Sister Mary Margaret Martha Mary-something cleared her throat -- a lithe throat enhanced by the black crepe of her coif, now that I look back with a grown-up's eye -- and offered a soft correction: "SESS-a-mee."
"Oh," I exhaled. "Kinda like Sinbad? Like 'Open Sesame,' right?"
As luck would have it, that rejoinder saved my arm from many a malicious whack in the schoolyard, and I was assured the role of steady second pick in kickball. But I also pursued impeccable articulation with unconventional vigor. Within weeks, I was presented by Sister Mary Margaret Martha Mary-something as some sort of reading-aloud prodigy and delivered a disquisition concerning flying mammals -- bats specifically -- to the Fourth Grade science class and to Mother Superior, who had invited several idle novices and the visiting Diocesan Bishop, who blessed me and commented on the immodesty of the length of Sister Mary Margaret Martha Mary-something's habit.
Eventually, the whims of the Moirae would lead me to read aloud professionally at radio stations, including some in Fall River Massachusetts, my birthplace as well as the birthplace of Joe Raposo, the Portuguese-American composer who worked for Sesame Street, wrote the theme song and other classics, like "Bein' Green."
Rumor has it that Sister Mary Margaret Martha Mary-something left the priory soon after and opened a chain of Leather'n'Lace Boutiques. At least that's the story that I heard.
And good for her.

(This presentation includes photographs of Audrey Hepburn, First Lady Michelle Obama, Sally Field and Shelley Morrison.)

Monday, November 9, 2009

Robert Browning: "Who hears music, feels his solitude peopled at once."

Although it would be a lovely though temerarious walk, my Beloved and I don't wander about the side-walkless, motor-bandited, and poorly-lit trail to the local High School in the evening. But every night -- and long into the night, as that's apparently how the echoes work out here in the conservation-protected wilds of South Dartmouth -- my Beloved and I are treated to the "The Gift of Music."
Which is exactly the title of the program that our neighbors, the Dartmouth High School Marching Band and Color Guard, performed in order to win their second National Championship in two years.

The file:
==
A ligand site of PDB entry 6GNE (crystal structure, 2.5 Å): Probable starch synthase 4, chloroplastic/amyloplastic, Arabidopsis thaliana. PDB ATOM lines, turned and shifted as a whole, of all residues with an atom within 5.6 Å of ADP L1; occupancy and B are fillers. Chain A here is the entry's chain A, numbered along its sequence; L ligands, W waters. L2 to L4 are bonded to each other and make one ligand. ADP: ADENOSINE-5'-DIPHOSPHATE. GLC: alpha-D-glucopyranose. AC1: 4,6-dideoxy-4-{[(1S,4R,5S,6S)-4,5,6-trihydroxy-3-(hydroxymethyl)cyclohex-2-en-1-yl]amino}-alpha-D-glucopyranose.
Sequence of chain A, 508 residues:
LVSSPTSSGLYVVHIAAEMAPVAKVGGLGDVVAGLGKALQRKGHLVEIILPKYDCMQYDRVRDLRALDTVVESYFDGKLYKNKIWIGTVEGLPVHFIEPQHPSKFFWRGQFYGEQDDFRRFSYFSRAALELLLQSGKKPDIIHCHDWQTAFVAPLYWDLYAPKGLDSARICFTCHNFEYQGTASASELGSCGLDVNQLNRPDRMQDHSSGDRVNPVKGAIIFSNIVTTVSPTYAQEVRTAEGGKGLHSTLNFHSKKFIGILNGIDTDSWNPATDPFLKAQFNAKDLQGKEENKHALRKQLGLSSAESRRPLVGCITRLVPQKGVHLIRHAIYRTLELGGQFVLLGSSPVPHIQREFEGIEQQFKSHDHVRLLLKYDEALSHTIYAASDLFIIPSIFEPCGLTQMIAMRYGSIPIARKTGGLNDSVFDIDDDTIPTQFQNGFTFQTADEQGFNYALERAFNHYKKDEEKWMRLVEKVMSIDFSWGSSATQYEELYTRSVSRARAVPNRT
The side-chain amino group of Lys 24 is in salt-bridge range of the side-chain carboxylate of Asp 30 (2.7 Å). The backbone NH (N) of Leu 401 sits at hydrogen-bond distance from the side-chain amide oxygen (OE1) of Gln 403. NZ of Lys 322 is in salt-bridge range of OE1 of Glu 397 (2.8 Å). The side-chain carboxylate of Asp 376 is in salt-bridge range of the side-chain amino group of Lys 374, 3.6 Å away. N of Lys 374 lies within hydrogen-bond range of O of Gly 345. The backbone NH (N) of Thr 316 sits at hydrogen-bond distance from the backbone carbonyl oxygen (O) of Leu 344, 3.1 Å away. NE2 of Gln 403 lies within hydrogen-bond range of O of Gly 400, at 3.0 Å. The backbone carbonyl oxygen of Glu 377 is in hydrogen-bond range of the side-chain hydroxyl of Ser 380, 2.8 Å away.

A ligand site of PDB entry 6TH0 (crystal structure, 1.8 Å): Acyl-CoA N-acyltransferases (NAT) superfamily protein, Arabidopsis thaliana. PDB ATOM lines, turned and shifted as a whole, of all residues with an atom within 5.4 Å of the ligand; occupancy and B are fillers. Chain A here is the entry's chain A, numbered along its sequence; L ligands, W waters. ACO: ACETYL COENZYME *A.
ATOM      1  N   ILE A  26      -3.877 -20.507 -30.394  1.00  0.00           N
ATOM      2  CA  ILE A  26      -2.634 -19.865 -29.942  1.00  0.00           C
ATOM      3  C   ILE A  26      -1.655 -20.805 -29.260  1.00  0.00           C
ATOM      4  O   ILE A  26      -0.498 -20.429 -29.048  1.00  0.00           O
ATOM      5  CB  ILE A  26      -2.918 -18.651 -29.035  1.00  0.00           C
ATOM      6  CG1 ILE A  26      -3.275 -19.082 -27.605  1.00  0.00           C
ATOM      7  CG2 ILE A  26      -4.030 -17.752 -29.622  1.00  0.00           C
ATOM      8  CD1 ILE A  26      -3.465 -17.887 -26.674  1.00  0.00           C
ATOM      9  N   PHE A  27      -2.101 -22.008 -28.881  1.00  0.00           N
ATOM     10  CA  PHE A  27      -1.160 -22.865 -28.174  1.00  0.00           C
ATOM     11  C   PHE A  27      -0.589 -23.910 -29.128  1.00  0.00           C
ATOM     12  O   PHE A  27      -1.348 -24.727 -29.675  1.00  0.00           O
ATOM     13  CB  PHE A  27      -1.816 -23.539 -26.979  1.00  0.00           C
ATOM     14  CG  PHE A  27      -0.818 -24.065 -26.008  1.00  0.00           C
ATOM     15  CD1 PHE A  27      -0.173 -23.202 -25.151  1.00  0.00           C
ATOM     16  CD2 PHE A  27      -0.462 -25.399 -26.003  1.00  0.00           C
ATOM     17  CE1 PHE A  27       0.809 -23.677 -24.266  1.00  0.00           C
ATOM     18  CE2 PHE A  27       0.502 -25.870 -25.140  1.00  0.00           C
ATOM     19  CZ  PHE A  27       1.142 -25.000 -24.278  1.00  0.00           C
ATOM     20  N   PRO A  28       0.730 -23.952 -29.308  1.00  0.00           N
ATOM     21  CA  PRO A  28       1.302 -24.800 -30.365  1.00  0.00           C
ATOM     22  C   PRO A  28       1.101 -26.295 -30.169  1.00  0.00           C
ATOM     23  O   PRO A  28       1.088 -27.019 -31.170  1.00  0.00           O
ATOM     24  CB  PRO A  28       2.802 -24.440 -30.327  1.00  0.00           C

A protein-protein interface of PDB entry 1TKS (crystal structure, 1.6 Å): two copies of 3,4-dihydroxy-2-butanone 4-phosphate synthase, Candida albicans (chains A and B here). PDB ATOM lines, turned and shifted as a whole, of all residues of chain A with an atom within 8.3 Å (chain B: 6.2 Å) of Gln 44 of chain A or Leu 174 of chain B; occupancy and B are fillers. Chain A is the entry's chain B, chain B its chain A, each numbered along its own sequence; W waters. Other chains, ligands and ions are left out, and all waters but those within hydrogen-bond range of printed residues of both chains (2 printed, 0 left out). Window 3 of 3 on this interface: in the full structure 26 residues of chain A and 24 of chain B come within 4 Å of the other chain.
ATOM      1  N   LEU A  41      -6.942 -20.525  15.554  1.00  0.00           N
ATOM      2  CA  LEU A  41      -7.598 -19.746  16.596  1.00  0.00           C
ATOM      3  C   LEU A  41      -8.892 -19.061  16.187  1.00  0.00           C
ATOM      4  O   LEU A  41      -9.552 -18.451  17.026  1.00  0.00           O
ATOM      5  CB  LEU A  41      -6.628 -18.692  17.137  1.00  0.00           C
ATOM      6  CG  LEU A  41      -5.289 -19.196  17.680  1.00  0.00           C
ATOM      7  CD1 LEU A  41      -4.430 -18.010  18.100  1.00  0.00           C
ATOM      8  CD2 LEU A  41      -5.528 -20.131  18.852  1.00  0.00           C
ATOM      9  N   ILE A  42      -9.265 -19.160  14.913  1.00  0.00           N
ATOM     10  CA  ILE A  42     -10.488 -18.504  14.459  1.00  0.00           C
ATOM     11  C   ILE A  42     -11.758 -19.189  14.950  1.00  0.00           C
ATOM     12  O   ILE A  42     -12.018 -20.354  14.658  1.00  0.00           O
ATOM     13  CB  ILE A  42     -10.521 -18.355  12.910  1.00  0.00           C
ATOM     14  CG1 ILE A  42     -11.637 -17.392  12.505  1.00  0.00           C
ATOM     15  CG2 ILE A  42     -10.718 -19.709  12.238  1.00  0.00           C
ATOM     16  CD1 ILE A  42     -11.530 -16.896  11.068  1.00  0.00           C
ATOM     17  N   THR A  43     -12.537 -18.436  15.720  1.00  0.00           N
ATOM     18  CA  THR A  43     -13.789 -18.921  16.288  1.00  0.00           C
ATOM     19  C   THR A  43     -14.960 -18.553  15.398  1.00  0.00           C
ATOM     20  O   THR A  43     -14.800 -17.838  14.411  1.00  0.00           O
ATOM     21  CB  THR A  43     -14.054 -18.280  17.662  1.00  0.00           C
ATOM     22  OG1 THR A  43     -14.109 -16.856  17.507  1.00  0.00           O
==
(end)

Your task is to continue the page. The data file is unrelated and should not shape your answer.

If one wades through the SouthCoastToday.Com article linked to above, one finds that Music Director Bill Kingsland has precisely the proper winning philosophy necessary in band competitions. And, ultimately, in life.

"The key to success was eliminating errors from the performance, he [Kingsland] said."

I have never heard a more fitting injunction, except that one from my middle school band instructor who said, "Learn it right, or don't bother playing it at all!" A little more of a command than an encouragement toward meritorious consummation, but we got the idea. And none of us went on to play in the high school band. Or, for that matter, do anything more musical than holler lyrics and stage dive. (At least, that's what the guy with the candy-apple red Rickenbacker said when he handed me back my microphone, harmonica, and metaphoric hat.)
Some bands have opportunities that others don't have because they are a team whose members understand cooperation, collusion, and collaboration.
There will be those who give their all...
Stella Stevens, OverachieverNancy Carroll (no relation)
Some bring something special to their instruments...
Sophia Loren on accordion Debbie Reynolds' got a squeezebox
And some simply bring their instruments. Which is also special...
Tina Louise on tamborineJayne Mansfield ON
But all play what we play best...Björk

(This presentation includes photographs of Stella Stevens, Nancy Carroll, Sophia Loren, Debbie Reynolds, Tina Louise, Jayne Mansfield, and Björk Guðmundsdóttir.)